Both drivers and both bicyclists were transported to Portland hospitals for treatment to non-life-threatening injuries.

Nguyen was given a citation for Failure to Obey a Traffic Control Device. One of the bicyclists, Stephen Bruce, was given a citation for Possession of Methamphetamine, after drugs and paraphernalia were discovered in his possession after the crash.

NOTE: We love your comments and work hard to ensure they are welcoming of all perspectives. Disagreements are encouraged, but only if done with tact and respect. BikePortland is an inclusive company with no tolerance for discrimination or harassment including expressions of racism, sexism, homophobia, or xenophobia. If you see a mean or inappropriate comment, please contact us and we'll take a look at it right away. Also, if you comment frequently, please consider holding your thoughts so that others can step forward. Thank you — Jonathan

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meh
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meh

Please stop using the word carnage improperly. There is no slaughter of a great number of people here. No one is dead.

car•nage (ˈkɑr nɪdʒ)

n.
1. the slaughter of a great number of people.
2. Archaic. dead bodies, as of those slain in battle.

Timur Ender
Guest
Timur Ender

This is a crisis and we should treat it like one. BAM. Nailed it!

According to the CDC, the way to address a virus/crisis is to change behavior norms & interrupt transmission. This has been applied to homicides in Chicago thru the non-profit Cure Violence. It can also be applied to traffic collisions. Traffic fatalities are a public health crises, there is no reason why we cannot have a public health solution.

Matheas Michaels
Guest
Matheas Michaels

omg! aaahh! Becky!

Ted Buehler
Guest

Be the squeaky wheel, folks. Get a stack of law enforcement requests in for your least-liked part of your ride.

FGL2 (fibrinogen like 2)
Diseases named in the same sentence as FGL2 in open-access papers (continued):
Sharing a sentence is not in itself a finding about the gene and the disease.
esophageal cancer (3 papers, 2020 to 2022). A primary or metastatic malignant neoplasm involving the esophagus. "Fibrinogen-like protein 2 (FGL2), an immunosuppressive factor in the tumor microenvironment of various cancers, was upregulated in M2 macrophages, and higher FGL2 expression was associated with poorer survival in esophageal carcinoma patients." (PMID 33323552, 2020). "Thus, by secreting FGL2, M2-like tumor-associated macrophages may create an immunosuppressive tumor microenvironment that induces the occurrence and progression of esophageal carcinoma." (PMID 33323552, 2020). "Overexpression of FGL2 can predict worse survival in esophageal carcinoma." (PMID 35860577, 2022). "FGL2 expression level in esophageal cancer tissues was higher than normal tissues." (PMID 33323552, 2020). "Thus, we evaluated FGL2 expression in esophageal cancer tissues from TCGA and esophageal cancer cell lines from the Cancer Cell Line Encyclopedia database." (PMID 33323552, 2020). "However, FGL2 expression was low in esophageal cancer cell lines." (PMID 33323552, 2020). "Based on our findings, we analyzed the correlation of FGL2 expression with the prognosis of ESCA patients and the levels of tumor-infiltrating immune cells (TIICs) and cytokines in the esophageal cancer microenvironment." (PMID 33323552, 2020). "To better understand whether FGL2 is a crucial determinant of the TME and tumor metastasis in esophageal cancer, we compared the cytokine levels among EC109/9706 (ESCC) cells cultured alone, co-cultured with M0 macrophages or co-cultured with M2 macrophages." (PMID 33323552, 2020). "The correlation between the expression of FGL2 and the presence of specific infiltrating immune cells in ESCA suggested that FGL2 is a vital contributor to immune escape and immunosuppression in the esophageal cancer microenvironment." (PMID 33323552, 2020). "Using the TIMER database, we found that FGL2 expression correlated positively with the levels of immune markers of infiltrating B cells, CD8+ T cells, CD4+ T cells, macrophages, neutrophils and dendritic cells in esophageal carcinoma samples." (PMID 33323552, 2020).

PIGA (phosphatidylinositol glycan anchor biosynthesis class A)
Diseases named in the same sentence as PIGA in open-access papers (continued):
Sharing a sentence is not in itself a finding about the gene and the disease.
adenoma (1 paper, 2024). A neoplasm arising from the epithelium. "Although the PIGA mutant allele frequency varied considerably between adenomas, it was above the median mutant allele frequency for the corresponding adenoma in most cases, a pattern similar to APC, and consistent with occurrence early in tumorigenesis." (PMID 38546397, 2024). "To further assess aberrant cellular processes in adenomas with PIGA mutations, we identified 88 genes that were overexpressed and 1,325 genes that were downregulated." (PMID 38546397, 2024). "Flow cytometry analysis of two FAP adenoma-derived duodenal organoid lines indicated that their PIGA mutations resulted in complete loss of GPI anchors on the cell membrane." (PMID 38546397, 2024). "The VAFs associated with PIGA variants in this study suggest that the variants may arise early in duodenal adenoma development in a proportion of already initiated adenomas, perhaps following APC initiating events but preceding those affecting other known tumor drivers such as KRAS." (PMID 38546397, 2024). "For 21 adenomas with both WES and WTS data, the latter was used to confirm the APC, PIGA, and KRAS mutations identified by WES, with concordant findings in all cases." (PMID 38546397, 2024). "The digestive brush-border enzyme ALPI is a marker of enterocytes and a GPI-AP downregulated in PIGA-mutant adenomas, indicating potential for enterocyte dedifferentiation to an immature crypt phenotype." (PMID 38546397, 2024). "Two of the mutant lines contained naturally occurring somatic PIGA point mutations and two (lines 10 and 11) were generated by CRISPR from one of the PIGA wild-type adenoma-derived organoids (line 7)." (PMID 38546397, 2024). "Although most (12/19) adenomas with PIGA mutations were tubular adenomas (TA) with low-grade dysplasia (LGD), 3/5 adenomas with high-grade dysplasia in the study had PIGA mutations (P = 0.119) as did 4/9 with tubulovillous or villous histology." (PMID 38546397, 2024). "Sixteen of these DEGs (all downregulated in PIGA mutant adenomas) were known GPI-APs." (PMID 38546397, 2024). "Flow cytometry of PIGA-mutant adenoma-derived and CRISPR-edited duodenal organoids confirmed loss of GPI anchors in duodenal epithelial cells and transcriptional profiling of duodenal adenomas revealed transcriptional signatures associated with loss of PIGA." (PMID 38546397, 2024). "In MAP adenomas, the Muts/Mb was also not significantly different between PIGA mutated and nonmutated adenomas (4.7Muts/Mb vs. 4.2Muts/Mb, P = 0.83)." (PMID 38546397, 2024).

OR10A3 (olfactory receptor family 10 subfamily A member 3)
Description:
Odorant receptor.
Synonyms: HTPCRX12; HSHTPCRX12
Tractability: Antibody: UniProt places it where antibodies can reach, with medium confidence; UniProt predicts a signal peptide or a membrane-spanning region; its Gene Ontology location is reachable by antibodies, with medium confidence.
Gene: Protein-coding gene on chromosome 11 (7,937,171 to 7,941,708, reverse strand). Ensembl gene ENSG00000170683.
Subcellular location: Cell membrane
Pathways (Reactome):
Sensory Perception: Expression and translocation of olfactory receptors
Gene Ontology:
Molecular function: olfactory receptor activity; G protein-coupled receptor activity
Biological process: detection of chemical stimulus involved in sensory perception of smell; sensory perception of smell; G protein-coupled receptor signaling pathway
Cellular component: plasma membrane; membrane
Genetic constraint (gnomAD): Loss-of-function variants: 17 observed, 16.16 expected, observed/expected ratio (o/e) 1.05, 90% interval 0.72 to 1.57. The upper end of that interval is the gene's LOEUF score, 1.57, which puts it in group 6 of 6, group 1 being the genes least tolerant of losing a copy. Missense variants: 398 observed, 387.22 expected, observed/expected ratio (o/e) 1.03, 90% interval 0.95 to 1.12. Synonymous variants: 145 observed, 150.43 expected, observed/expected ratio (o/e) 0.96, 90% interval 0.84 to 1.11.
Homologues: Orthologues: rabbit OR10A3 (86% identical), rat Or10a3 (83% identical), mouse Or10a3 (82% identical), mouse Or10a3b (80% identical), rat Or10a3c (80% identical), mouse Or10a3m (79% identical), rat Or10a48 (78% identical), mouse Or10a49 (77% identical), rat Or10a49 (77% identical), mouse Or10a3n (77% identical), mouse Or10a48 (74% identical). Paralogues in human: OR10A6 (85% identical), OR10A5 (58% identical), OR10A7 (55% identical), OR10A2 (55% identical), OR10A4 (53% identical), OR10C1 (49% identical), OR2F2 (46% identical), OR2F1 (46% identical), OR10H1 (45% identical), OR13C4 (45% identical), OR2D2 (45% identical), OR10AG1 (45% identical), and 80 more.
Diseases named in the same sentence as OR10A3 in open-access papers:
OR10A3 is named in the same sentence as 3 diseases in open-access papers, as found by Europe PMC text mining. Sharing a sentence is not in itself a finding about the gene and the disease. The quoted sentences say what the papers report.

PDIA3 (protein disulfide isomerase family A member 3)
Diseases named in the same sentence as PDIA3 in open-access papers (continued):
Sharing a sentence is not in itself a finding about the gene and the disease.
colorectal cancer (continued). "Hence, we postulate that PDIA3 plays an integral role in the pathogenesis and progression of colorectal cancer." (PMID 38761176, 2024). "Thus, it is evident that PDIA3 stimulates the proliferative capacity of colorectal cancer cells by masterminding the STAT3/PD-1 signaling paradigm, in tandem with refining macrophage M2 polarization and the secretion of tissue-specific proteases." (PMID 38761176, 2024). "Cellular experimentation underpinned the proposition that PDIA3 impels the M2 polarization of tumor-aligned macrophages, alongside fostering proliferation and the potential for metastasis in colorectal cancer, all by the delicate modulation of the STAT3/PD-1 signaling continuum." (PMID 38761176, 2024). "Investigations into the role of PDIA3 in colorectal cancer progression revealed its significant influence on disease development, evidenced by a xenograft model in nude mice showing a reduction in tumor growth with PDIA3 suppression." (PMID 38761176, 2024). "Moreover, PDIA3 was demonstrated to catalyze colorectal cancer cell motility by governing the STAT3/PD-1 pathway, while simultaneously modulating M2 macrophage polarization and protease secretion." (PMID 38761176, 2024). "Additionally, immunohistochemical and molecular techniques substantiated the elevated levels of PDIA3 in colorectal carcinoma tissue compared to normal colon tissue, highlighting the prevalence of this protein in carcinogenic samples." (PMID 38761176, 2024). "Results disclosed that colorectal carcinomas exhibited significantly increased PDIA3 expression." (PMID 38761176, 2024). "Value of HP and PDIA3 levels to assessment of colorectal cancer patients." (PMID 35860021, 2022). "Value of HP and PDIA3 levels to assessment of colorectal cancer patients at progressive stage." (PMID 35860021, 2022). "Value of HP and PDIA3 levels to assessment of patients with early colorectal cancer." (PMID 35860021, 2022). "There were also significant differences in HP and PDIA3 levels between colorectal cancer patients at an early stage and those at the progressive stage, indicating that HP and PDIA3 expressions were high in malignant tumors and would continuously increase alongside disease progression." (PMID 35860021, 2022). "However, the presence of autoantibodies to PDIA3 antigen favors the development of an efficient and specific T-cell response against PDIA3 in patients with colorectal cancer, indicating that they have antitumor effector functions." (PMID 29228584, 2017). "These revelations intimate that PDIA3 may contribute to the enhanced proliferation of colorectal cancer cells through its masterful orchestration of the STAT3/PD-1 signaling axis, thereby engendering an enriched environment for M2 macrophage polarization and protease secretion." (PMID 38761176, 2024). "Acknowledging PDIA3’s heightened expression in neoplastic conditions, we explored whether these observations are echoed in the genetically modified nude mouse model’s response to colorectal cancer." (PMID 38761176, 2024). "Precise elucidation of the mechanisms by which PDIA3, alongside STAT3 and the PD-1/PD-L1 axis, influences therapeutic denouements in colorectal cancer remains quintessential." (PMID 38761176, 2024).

If you experience unsafe conditions on your street, or the streets you ride on, call it in. Ask for better law enforcement.

* If a crime is underway, call 911
* If a crime has occurred, call Portland Police nonemergency, 503-823-3333 or fill out a form online at http://www.portlandoregon.gov/police/cor/
* If people are routinely speeding, ask for a “speed reader board” to go up — one of those nifty readouts that tells cars how fast they’re going.
* Call or email your elected officials and tell them you want to see better enforcement of existing laws to save lives, prevent property damage, and prevent personal injury.
– city council http://www.portlandonline.com/?c=28533
– county commissioners http://web.multco.us/board
– your state senators and reps http://www.leg.state.or.us/findlegsltr/

Want to see less carnage? Call now and call often.

Ted Buehler

KYouell
Guest
KYouell

I’m fine with the word Car-nage. I’m very tired of people acting like driving is dissimilar to unholstering a gun, taking the safety off, and waving it at other people out on the street.

It’s time for our “Stop der Kindermoord.” Every person injured by a driver is somebody’s child. One link to history for those that want to know more: http://www.aviewfromthecyclepath.com/2011/01/stop-child-murder.html

Psyfalcon
Guest
Psyfalcon

Is there a list of crashes?

6-28 there was a crash at 92nd and Division where they pretty much closed Division and had someone leave on a board. I guess no one died since there was never any news story. It never showed up on the PPD incident blotter map.

6-29 Crash at Foster and Powell between a Subaru and a CRV. The CRV ended up on its roof with major damage to a rear corner. Subaru had damage to the front end. Somehow the CRV slid 100 feet, probably on its side. Powell WB was closed.